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105 Cards in this Set

  • Front
  • Back
how much does the heart pump per year?
over 1 million gallons
how many miles of blood vessels are there?
over 60,000
where is the heart located?
mediastinum
mediastinum
area from the sternum to the vertebral column and between the lungs
apex
directed anteriorly, inferiorly and to the left
base
directed posteriorly, superiorly and to the right
anterior surface
deep to the sternum and ribs
inferior surface
rests on the diaphragm
right border
faces right lung
left border
(pulmonary border)
faces left lung
what is located under the diagphragm?
stomach and esophagus
what are the hearts surfaces and borders?
surfaces anterior/inferior
borders right/left
fibrous pericardium
dense irregular ct
protects and anchors the heart prevents overstretching
serous pericardium
thin delicate membrane
what does the serous pericardium contain?
parietal layer-outer layer
pericardial cavity with pericardial fluid
visceral layer (epicardium)
epicardium
visceral layer of serous pericardium
myocardium
cardiac muscle layer is the bulk of the heart
endocardium
chamber lining and valves
muscle bundels of the myocardium
cardiac muscle fibers swirl diagonally around the heart in interlacing bundles
what are the chambers of the heart?
2 upper atria
2 lower ventricles
sulci of the heart
grooves on the surface of the heart containing coronary blood vessels and fat
coronary sulcus
anterior interventricular sulcus
posterior interventricular sulcus
coronary sulcus (sinus)
most important
encircles heart and marks the boundary between the atria and ventricles
anterior interventricular sulcus
marks the boundary between the ventricules anteriorly
posterior interventricular sulcus
(artery)
marks the boundary between the ventricles posteriorly
pulminary arteries have what type of blood?
deoxygenated
pulminary arteries are the only artery that is
deoxygenated
right atrium
receives blood from 3 sources
interatrial septum partitions the atria
fossa ovalis
tricuspid valve
fossa ovalis
a reminant of the fetal foramen ovale
right atrium tricuspid valve
blood flows through into right ventricle
has 3 cusps composed of dense ct covered by endocardium (epithelial tissue)
the right ventricle forms most of
anterior surface of the heart
right ventricle
papillary muscles
chordae tendineae
interventricular septum
pulmonary semilunar valve
papilary muscles
are coned shaped trabeculae carneae ( raised bundles of cardiac muscles)
chordae tendineae
chords between valve cusps and papillary muscles
interventricular septum
partitions ventricles ( stops tricuspid valve from opening up)
pulmonary semilunar valve
blood flows into pulmonary trunk
left atrium forms most of
the base of the heart
left atrium
receive blood from lungs
bicuspid (mitrol) valve
left atrium receives blood from lungs
4 pulmonary veins (2 right and 2 left)
bicuspid valve
(mitral valve)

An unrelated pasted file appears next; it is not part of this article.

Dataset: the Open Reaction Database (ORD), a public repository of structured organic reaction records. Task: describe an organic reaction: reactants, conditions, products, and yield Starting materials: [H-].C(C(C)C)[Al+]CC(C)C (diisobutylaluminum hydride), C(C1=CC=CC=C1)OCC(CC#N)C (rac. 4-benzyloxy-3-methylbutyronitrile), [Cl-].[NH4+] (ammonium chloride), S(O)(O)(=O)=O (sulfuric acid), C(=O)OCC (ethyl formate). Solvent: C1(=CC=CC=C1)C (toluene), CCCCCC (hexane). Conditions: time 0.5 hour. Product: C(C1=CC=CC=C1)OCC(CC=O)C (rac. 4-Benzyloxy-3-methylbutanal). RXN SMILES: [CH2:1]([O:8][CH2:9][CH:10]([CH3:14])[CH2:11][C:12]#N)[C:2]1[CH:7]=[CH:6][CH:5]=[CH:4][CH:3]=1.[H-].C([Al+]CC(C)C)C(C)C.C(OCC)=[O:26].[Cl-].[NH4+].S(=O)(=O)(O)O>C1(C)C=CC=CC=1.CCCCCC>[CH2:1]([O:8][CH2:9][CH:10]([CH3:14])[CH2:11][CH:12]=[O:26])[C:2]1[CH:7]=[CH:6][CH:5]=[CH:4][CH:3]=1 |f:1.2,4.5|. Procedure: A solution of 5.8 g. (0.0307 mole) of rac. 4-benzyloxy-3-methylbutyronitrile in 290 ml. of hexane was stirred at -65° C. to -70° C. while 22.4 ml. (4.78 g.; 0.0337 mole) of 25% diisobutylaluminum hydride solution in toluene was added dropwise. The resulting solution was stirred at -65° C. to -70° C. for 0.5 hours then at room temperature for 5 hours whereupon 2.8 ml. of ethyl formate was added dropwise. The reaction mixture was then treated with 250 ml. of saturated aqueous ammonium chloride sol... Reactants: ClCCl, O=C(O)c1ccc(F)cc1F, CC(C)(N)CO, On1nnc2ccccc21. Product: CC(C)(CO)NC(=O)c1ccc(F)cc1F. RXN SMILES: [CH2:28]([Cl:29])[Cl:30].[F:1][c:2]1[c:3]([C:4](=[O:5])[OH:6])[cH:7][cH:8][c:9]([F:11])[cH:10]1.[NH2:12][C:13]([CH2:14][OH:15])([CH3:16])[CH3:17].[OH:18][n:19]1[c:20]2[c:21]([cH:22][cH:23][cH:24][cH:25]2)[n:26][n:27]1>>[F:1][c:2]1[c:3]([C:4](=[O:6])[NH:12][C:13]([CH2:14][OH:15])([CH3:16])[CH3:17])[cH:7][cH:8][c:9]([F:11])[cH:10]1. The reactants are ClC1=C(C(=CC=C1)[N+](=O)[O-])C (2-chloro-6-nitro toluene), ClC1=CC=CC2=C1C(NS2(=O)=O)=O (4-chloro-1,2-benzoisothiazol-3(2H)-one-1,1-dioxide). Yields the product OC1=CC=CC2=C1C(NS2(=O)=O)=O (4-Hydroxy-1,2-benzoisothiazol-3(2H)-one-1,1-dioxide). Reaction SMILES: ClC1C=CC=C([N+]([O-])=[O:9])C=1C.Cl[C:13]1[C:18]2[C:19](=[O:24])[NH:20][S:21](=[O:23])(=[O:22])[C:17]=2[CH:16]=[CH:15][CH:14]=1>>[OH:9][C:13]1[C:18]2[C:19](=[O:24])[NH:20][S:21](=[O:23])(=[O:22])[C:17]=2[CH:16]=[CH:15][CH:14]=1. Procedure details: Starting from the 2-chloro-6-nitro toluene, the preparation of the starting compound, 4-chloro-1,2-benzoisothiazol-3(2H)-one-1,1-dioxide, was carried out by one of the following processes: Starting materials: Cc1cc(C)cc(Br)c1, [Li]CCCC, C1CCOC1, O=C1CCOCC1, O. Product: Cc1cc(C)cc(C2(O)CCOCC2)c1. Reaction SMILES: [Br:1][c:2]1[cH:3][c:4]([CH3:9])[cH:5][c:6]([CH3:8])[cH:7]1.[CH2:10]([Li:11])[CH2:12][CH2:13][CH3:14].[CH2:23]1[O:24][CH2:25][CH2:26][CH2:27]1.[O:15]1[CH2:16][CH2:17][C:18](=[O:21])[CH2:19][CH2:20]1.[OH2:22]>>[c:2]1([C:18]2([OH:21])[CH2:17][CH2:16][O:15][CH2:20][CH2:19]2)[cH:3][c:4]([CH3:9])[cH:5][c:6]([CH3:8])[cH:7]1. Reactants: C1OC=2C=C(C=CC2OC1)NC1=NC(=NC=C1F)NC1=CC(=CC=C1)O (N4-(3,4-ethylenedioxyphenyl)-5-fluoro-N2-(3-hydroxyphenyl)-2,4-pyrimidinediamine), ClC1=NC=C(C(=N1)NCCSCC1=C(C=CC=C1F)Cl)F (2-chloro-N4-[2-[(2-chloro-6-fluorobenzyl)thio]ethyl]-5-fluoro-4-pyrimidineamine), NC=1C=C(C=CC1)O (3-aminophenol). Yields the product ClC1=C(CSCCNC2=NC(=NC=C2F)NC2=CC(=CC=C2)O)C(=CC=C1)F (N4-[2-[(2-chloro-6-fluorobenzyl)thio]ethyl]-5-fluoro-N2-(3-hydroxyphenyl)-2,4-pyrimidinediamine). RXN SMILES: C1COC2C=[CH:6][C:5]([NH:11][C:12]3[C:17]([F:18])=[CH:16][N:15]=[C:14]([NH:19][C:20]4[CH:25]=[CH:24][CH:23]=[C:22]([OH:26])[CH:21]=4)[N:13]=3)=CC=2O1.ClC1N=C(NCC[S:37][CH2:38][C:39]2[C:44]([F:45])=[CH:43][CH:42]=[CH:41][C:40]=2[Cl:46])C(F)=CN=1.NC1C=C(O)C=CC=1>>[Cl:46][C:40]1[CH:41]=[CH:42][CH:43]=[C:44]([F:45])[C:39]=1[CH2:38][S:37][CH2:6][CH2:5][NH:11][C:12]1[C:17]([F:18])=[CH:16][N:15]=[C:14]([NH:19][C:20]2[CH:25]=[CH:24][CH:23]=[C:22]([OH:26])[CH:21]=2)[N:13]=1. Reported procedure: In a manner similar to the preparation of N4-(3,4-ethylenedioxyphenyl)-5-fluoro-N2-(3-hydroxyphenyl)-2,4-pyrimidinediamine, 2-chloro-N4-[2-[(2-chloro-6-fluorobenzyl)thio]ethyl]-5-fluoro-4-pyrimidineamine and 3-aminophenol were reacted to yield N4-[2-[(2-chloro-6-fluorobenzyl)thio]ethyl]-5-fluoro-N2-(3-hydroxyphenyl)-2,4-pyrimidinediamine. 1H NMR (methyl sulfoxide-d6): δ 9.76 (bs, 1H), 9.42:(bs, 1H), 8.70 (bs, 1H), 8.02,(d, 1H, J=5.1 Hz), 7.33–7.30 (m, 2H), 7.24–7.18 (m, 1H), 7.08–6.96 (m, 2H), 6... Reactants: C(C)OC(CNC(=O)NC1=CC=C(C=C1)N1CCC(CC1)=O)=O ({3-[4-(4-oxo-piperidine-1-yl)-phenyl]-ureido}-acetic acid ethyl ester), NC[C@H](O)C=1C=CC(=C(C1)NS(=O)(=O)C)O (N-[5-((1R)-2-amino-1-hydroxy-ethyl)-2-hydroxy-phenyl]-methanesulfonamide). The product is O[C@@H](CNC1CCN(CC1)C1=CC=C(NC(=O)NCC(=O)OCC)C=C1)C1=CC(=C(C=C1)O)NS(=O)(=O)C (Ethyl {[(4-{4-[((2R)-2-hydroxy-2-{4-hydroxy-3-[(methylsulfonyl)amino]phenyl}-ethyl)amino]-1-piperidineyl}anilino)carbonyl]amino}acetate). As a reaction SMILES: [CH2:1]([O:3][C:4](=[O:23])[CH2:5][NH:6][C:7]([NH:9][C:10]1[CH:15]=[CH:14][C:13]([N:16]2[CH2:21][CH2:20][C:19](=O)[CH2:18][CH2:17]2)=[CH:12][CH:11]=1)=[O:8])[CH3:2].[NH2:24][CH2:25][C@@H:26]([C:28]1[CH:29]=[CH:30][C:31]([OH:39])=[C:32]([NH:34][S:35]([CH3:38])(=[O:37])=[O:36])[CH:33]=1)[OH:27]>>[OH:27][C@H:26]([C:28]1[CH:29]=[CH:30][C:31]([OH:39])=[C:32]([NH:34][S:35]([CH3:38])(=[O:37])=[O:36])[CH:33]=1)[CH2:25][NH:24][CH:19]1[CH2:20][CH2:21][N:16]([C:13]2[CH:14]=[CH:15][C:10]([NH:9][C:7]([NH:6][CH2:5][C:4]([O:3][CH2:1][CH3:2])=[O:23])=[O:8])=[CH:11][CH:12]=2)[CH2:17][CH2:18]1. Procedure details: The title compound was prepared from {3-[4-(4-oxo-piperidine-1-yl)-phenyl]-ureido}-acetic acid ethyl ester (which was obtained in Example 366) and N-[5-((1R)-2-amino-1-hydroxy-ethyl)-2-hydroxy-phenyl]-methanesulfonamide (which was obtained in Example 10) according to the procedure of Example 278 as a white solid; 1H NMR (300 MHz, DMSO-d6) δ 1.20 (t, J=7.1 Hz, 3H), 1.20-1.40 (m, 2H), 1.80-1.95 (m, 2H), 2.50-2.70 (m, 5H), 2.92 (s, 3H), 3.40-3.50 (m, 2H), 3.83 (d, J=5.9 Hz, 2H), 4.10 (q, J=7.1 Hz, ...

blood passes through into left ventricle
has 2 cusps
left atrioventricular, mitral, or bicuspid valve (lamb)
left ventricle forms
the apex of the heart
left ventricle
chordae tendinae anchor bicuspid valve to papillary muscles (also has trabeculae carneae like right ventricle)
-aortic semilunar valve
aortic semilunar valve
-blood passes through valve into the ascending aorta
-just above the valve are the openings to the coronary arteries
myocardial thickness and function
thickness of myocardium varies according to the function of the chamber
atria are
thin walled, deliver blood to adjacent ventricles
ventricle walls
are much thicker and stronger than the atria walls
-right ventricle supplies blood to the lungs (little flow resistance)
-left ventricle wall is the thickest to supply systemic circulation
what wall is the thickess of the cardiac walls?
myocardium of left ventricle is much thicker than the right
fibrous skeleton of heart
dense ct rings surround the valves of the heart, fuse and merge with the interventricular septum
-support structure for heart valves
-insertion point for cardiac muscle bundles
-electrical insulator between atria and ventricles
electrical insulator between atria and ventricles
prevents direct propagation of ap's (action potentials) to ventricles
atrioventricular valves open
a-v valves open and allow blood to flow from atria into ventricles when ventricular pressure is lower than atrial pressure
-occurs when ventricles are relaxed, chordae tendineae are slack and papillary muscles are relaxed
atrioventricular valves close
a-v valves close preventing backflow of blood ino atria
-occurs when ventricles contract, pushing valve cusps closed, chordae tendinae are pulled taunt and papillary muscles contract to pull cords and prevent cusps from everting
semilunar valves
-sl valves open with ventricular contraction
-sl valves close with ventricular relaxation
sl valves open with ventricular contraction
allow blood to flow into pulmonary trunk and aorta
sl valves close with ventricular relaxation
prevents blood from returning to ventricles, blood fills valve cusps, tightly closing the sl valves
function of atria
atria contract, blood fills ventricles through a-v valves
function of ventricles
ventricles contract, blood pumped into aorta and pulmonary trunk through sl valves
blood circulation
2 closed circuits, the systemic and pulmonic(systemic circulation and pulmonary circulation)
systemic circulation
-left side of heart pumps blood through body
-left ventricle pumps oxygenated blood into aorta
-aorta branches into many arteries that travel to organs
-arteries branch into many arterioles in tissue
-arterioles branch into thin walled capillaries for exchange of gases and nutrients